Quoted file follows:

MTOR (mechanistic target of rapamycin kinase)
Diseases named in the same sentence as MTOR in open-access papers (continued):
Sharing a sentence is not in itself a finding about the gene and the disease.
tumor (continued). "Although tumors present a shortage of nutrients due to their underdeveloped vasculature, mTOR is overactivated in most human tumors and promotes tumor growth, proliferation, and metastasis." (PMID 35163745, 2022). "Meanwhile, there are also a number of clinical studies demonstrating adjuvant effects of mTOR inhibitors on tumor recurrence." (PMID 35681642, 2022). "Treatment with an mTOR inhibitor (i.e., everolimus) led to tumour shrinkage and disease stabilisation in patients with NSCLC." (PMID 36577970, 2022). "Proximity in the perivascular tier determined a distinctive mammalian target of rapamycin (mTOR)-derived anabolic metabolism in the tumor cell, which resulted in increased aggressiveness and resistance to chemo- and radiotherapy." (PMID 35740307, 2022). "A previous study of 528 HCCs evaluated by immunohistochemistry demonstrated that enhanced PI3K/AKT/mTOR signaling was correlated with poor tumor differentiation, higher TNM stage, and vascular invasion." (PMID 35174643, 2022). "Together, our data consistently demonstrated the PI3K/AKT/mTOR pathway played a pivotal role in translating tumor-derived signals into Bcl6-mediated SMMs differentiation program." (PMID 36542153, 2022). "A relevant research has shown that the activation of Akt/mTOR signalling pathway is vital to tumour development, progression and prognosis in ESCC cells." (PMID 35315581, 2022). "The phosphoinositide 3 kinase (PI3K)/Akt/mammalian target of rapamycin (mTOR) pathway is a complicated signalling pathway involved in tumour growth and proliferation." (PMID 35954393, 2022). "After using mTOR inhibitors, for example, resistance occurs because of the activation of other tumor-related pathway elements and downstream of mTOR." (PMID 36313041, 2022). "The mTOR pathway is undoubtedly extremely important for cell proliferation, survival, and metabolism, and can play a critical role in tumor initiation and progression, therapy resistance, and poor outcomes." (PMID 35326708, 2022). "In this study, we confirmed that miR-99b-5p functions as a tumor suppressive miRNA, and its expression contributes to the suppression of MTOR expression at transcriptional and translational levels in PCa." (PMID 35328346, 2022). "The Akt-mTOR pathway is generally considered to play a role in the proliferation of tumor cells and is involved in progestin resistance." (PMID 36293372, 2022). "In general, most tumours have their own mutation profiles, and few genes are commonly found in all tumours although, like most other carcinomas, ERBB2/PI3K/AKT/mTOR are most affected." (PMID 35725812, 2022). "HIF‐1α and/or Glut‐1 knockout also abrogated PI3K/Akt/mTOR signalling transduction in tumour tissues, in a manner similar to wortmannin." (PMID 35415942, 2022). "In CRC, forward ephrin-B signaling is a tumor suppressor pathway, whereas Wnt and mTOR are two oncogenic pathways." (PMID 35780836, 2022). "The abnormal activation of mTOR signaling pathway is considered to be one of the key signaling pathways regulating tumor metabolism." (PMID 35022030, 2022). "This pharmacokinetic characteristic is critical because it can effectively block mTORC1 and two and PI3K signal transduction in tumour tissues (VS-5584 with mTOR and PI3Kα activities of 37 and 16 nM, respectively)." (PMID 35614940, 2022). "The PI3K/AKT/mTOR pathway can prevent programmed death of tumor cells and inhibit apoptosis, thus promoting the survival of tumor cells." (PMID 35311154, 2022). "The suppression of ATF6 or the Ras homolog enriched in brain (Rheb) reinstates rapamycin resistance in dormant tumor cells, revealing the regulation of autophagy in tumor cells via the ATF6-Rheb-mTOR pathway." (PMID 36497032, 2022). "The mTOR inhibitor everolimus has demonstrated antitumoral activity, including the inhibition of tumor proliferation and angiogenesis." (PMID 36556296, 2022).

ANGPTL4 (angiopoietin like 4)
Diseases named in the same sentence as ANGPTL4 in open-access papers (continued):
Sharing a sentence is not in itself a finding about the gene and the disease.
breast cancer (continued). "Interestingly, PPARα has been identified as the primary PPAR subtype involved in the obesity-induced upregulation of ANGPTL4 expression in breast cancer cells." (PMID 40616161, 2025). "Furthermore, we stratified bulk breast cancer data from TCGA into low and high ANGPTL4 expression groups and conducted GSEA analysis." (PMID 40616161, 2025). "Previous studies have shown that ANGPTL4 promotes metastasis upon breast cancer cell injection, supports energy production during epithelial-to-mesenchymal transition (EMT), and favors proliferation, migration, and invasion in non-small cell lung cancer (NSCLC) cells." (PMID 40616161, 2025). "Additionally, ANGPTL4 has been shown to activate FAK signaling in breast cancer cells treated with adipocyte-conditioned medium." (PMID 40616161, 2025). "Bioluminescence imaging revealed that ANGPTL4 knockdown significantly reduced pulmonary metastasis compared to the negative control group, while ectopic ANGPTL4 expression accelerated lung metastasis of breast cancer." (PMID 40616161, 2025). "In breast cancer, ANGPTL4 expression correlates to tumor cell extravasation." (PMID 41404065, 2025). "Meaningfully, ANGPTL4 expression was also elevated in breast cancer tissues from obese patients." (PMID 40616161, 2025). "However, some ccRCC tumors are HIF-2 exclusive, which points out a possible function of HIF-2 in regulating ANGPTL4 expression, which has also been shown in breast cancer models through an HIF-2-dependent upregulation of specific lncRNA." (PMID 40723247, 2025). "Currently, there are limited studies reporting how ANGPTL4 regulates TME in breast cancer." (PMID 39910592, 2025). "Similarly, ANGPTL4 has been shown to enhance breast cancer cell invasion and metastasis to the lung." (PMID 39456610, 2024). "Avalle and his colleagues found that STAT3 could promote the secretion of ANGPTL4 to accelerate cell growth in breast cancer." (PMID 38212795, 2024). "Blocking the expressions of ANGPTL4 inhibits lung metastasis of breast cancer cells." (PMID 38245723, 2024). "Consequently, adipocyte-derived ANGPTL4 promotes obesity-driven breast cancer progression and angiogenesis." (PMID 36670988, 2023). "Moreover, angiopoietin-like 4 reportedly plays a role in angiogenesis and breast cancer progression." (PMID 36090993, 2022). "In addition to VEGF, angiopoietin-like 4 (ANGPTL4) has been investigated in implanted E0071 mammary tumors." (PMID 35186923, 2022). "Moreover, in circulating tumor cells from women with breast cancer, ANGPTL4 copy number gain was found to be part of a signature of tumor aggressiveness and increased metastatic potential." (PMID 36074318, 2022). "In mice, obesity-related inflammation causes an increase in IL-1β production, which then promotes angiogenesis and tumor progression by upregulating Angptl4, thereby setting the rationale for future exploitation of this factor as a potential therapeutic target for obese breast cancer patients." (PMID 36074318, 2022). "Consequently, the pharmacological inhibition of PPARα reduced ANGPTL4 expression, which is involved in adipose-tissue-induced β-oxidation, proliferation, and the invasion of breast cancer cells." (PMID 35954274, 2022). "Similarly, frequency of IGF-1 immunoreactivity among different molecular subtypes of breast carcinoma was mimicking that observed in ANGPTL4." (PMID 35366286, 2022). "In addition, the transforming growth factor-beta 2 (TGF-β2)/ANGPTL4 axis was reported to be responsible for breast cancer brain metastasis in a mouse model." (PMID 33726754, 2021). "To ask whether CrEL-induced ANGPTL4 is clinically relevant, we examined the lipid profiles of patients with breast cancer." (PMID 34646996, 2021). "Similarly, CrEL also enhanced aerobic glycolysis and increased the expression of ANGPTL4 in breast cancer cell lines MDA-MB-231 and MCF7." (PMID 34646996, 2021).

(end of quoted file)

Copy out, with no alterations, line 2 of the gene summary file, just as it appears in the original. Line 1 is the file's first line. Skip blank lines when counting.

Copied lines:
Diseases named in the same sentence as MTOR in open-access papers (continued):